How often were you told as a child and teenager that chocolates are bad for your skin? You were probably told ad nauseum that chocolates would cause pimples, acne, and other skin breakouts. This wasn’t the only belief we grew up with; we were also told that drinking several glasses of water can reverse ageing and constantly rubbing your eyes could cause wrinkles. There’s truth somewhere in these myths; but don’t get carried away.
The list goes on. And it doesn’t help matters when marketing campaigns of beauty ads entice us with their products, making us believe something that isn’t true. The result is that there is a lot of inaccurate information and hyperbole around skincare.
Experts explain the truth behind some of these myths. See what’s real for yourself what isn’t.
Is chocolate bad for the skin?
Like most things in life, you can eat chocolate in moderation.
The answer isn’t quite so straightforward as the myths have us believe. “It really depends on which type of chocolate you eat,” explains Fadi Haddad, a dermatologist at Dr Kayle Aesthetic Clinic, Dubai. Any food that contains high levels of refined sugar and fat, including chocolate which has a lot of these ingredients and cocoa butter, can lead to skin conditions such as acne. “High quality chocolate such as those types with sixty per cent cocoa or more can in fact offer benefits to the skin as they contain high levels of antioxidants,” explains Haddad.
"Chocolate types containing more dairy fat and sugar negatively affect your body," adds Fazeela Abbasi, a dermatologist from the Euromed clinic, Dubai. Avoid milk chocolate and white chocolate because these are foods with high glycaemic levels and can trigger acne. Choose dark chocolate and have it in moderation.
Does soap have a negative impact on your skin?
If soap is part of your skincare routine, you might want to think again.
Most soaps have more hydrogen ion concentration, or pH as it’s called, than the skin itself. This can disrupt the skin’s barrier, compromising its function and making it susceptible to skincare issues, explains Haddad. It’s not a good skin cleanser as it is harsh on the skin, adds Abbasi.
Does constantly drinking water reverse the ageing process?
Hate to break it to you, but there’s no quick fix. The moisture level in your skin is indeed impacted by the environment, including humidity, age, but gulping down copious amounts of water isn’t going to fix that. That’s not how you can banish the crow’s feet under our eyes and remove fine lines.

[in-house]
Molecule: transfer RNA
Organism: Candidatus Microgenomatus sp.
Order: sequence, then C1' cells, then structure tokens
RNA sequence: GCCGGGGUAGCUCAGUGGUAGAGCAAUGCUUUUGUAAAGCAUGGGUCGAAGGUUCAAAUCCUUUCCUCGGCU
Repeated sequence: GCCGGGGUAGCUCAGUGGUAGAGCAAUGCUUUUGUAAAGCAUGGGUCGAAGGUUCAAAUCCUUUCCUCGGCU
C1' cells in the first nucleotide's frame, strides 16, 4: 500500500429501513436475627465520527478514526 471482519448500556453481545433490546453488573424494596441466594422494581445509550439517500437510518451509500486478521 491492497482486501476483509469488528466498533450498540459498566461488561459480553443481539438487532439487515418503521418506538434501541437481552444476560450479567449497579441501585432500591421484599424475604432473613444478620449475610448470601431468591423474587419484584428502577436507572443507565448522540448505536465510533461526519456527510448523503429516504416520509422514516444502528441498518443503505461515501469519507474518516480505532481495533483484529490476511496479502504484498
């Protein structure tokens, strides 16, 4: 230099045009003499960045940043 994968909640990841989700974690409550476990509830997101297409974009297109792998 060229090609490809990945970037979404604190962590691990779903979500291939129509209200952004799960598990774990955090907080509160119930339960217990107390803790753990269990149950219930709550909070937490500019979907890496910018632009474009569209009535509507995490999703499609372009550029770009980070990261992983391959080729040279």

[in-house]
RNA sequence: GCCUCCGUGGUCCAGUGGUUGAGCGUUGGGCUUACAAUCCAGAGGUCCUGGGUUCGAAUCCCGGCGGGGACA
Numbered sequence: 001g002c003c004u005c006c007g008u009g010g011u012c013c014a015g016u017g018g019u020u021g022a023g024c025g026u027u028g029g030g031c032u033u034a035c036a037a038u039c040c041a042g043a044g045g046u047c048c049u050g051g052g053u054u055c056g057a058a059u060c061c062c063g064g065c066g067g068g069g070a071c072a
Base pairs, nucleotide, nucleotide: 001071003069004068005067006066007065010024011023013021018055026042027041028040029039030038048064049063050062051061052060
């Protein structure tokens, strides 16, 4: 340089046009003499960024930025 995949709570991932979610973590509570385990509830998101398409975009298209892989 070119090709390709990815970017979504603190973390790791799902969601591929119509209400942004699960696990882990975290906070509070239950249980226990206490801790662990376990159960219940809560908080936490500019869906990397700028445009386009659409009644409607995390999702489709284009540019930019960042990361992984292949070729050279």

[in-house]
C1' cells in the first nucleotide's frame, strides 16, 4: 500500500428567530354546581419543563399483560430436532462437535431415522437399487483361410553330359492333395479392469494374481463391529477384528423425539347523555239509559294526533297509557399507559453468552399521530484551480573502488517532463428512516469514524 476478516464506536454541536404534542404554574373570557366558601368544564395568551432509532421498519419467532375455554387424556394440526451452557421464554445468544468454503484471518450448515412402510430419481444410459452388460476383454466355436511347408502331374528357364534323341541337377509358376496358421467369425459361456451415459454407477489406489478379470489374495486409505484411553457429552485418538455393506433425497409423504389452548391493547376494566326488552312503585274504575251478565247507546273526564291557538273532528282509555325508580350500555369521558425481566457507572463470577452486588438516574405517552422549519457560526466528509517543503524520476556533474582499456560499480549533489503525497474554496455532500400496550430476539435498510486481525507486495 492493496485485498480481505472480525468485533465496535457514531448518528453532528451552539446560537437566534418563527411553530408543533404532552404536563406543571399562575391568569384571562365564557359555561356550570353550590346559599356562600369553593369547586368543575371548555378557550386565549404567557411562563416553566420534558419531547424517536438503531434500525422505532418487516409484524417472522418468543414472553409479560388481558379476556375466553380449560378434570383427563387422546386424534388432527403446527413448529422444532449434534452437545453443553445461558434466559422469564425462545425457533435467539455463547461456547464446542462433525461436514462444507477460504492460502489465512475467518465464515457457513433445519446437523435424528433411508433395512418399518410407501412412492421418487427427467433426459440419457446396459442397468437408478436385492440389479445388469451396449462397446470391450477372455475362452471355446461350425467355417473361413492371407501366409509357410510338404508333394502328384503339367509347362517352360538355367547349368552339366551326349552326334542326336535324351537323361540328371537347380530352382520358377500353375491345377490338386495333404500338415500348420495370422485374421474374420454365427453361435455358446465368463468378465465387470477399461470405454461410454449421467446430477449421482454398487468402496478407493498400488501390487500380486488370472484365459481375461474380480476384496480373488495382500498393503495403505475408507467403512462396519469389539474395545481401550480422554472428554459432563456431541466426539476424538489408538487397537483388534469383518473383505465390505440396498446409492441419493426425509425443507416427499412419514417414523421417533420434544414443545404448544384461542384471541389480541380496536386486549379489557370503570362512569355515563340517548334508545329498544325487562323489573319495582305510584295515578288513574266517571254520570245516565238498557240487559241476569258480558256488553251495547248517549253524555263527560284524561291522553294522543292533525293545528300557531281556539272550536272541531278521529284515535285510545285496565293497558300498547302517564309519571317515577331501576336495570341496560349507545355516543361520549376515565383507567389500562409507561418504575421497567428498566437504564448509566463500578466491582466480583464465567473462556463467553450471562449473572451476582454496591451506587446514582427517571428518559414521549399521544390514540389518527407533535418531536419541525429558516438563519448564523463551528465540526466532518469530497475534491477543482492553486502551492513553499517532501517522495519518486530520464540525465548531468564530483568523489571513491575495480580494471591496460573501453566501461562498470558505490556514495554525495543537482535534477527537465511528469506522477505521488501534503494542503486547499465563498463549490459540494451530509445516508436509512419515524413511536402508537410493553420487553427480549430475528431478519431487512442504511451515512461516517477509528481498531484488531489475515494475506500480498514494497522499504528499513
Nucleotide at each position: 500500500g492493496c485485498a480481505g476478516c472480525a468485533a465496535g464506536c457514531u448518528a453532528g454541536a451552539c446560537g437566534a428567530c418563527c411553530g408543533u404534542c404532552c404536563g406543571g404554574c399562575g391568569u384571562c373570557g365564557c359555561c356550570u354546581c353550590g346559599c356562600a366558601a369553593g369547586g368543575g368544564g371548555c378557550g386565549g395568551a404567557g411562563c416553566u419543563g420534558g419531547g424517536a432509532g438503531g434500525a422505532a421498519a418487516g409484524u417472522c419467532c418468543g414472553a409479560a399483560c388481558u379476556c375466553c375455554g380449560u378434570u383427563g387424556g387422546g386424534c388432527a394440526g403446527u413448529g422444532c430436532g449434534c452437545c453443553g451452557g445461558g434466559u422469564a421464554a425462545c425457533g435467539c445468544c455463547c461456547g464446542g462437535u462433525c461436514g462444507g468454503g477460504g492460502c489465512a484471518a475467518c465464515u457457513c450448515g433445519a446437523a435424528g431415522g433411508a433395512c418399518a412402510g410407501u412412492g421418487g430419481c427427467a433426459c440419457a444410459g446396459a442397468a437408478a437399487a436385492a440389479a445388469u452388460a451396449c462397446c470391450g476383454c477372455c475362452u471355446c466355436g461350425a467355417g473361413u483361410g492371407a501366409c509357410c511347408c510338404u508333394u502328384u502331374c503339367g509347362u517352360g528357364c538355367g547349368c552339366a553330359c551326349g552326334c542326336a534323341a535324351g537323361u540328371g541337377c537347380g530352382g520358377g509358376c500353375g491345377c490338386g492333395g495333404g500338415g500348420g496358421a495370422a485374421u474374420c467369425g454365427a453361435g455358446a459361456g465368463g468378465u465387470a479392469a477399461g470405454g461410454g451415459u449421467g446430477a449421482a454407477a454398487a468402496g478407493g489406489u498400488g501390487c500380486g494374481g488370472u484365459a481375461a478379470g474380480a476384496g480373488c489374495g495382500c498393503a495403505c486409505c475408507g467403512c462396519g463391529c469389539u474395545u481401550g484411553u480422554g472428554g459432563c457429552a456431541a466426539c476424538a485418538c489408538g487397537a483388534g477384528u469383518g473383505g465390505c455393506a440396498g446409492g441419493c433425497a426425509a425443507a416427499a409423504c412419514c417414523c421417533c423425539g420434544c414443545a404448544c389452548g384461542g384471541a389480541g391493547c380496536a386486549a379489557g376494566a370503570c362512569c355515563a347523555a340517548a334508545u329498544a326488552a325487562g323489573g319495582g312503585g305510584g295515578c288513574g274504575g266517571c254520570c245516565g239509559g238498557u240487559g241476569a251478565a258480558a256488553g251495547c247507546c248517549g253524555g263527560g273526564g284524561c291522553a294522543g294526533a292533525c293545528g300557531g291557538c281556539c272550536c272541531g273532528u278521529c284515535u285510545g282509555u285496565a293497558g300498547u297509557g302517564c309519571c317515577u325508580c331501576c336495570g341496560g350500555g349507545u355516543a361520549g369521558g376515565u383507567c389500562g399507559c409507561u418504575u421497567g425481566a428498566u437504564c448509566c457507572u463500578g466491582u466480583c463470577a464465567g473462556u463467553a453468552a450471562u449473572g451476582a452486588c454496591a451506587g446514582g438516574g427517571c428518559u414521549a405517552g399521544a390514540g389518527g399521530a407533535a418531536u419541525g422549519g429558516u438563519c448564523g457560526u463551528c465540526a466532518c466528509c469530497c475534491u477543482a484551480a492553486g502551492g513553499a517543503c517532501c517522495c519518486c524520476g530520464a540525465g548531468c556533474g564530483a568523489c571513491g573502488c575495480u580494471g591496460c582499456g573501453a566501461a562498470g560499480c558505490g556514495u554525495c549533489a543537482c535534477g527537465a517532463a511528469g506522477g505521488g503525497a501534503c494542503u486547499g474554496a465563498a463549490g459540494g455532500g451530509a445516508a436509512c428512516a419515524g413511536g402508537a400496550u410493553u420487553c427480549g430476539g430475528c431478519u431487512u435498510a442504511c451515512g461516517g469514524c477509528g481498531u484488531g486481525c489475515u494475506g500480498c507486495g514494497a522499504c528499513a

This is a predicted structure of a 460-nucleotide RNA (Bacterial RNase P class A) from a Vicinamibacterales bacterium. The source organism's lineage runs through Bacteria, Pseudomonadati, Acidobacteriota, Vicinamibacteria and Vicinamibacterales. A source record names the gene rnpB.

"Drinking more water isn’t going to help get rid of wrinkles or plump up your skin unless you are extremely dehydrated," Elizabeth Damstetter, a dermatologist tells the American medical site, Web MD. If you need water to stay healthy, and if you’re healthy, your skin might not look how it did when you were younger, but it would still look good.
You can hydrate the skin externally with a moisturiser. That’s the reason why there’s so much focus on water in rigorous skincare. “It keeps the skin barrier intact which ensures that the pH of the skin is at the right levels to keep inflammation at bay,” adds Abbasi.
If your skin is well hydrated, it means that your skin will be supple and glowing, rather than dull and lacklustre. For this reason, one of the most popular skincare products on the market is hyaluronic acid. It is a humectant, which means it binds water to itself and if you follow this with a ceramide moisturiser, you will lock in the moisture to the skin.
“If your skin is well hydrated, it means that your skin will be supple and glowing, rather than dull and lacklustre,” explains Haddad. “For this reason, one of the most popular skincare products on the market is hyaluronic acid. It is a humectant, which means it binds water to itself and if you follow this with a ceramide moisturiser, you will lock in the moisture to the skin,” he says.
Can you shrink your pores?
Pores are not just determined by genetics, but also by lifestyle and environmental factors.
“As you age, the collagen and skin’s scaffolding start to break down and the pores will open up and become more visible,” explains Abbasi. “You need optimal level of hydration and oil levels, as well as optimum pH of the skin. If you enhance the collagen with consistent skincare, it keeps skin healthy and by doing this you will shrink the pores,” she adds.
Can a regular makeup routine lead to skin breakouts?
This can vary from person to person, as it depends upon the skin-type.
If you do not follow a skincare routine to ensure that skin is properly cleansed, then pores may become clogged, which can lead to breakouts, explains Haddad.
Will your skin glow if you have carrot juice?
If you do want that ‘glowing skin’, you can add a glass of carrot juice to your breakfast routine.
Carrot juice provides a rich source of beta-carotene, which the body converts into vitamin A. Vitamin A in skincare is often called retinol and is a crucial element in anti-aging skincare. The presence of Vitamin A can do several things, including stimulate the cells to make collagen and promote cellular turnover, which removes the dead layer of skin cells from the skin’s surface. Both will enhance the skin’s glow, says Haddad.
Carrot juice does help in reducing wrinkles, fade age spots, soften skin, and impart a healthy glow, says Abbasi. However, do not try eating carrots by the dozen, as it can cause your skin to temporarily turn yellowish orange in colour. It should be eaten in moderation. And it can add to the blood sugar levels in your body, so moderation is key.